TRUDEAU'S HAIR

 

OCTOBER 1, 2020

TRUDEAU'S HAIR

Canadian Prime Minister, Justin Trudeau, seems to get attention for his personal looks more than political outlook. Recent articles illustrated how he hasn't had a haircut over the last few months. When he returned from holiday in Costa Rica earlier this year with a light beard, reporters speculated whether its blend of black and grey conveyed a political message.

When he won his first Canadian Parliamentary election, in the footsteps of his father, his main adversity claim was due to abandoned hair. I congratulated him then as good hair apparent. Perhaps more attention should be paid to Canada's eroding international standing. It lost its quest for a U.N. Security Council seat to Ireland and Norway. For the second time in the past few years, Canada has lost the seat, under a different prime minister before Trudeau. It's a reversal of Canada's habitual standing as a prominent U.N. country.

U.N. Peacekeeping, for example, was essentially sponsored by Canada's Prime Minister, Lester Pearson, who received a Nobel Peace prize. Its field operations were prominent worldwide including the U.N. observation mission between the country of Israel and Egypt, where General Burns played an effective role for years. A number of Canadian representatives played outstanding roles particularly in the Security Council seat. A notable representative, Louise Frechette, became Deputy Secretary-General.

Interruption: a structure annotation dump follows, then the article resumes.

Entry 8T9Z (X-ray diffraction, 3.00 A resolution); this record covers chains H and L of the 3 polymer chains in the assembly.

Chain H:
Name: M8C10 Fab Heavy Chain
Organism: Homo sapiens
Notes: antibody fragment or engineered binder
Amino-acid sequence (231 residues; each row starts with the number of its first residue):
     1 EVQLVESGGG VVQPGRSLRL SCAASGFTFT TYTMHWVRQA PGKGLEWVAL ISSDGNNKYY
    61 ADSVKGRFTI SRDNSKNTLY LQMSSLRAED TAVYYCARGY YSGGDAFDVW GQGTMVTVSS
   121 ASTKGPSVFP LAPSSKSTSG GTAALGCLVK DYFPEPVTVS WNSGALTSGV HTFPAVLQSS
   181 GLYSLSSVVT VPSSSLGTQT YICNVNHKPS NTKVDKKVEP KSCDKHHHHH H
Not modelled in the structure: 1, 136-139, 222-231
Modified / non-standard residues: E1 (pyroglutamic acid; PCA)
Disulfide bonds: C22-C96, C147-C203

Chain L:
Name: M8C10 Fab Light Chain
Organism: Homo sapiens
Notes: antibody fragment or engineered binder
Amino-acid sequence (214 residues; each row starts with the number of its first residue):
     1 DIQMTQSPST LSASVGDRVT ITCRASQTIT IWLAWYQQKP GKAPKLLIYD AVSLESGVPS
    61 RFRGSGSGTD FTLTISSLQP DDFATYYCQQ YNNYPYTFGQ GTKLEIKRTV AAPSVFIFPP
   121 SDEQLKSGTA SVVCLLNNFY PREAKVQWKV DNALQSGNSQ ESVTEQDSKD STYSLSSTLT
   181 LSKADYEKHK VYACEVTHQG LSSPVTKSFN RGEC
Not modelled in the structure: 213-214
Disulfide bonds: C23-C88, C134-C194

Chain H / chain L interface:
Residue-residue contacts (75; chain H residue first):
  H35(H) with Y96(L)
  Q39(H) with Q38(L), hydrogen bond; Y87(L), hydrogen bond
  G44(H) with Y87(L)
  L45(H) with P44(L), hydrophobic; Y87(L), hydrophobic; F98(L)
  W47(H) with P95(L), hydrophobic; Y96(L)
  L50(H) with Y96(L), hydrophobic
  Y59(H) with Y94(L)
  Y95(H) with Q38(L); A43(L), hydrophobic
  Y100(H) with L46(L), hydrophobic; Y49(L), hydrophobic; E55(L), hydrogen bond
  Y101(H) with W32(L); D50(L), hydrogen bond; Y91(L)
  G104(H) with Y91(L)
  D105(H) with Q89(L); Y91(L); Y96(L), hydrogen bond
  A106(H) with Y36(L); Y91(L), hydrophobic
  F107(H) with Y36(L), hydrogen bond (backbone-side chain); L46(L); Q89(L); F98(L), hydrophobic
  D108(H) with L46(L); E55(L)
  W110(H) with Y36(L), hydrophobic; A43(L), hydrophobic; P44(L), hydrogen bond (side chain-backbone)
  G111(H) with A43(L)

The main doors at the entrance of the United Nations General Assembly building were a gift from Canada. That apparently caused some confusion when during an expo, as a positive gesture, the U.N. produced stamps of those doors which were turned down by the host government on the claim that they were not impressive enough. It wasn't until senior officials in the U.S. Secretariat who headed departments, like Therese Sevigny, head of Public Information, and John Richard Foran, head of Financial Management, got involved were the stamps approved. .

Canadian colleagues were a basic part of teamwork within the U.N. system. Canadian General Romeo Dallaire commanded U.N. forces in Rwanda in a creative, dedicated leadership role. He cautioned the U.N. Headquarters about a planned massacre that went unheeded; over 8,000 people died, and estimates of 500,000 to 1,000,000 Tutsis were murdered. Even after his resignation, he kept having nightmares and urged both Canada and the U.N. to learn from experience and avert future tragedies.

Oh, Canada! What happened?

It may be time for Justin Trudeau to get a haircut.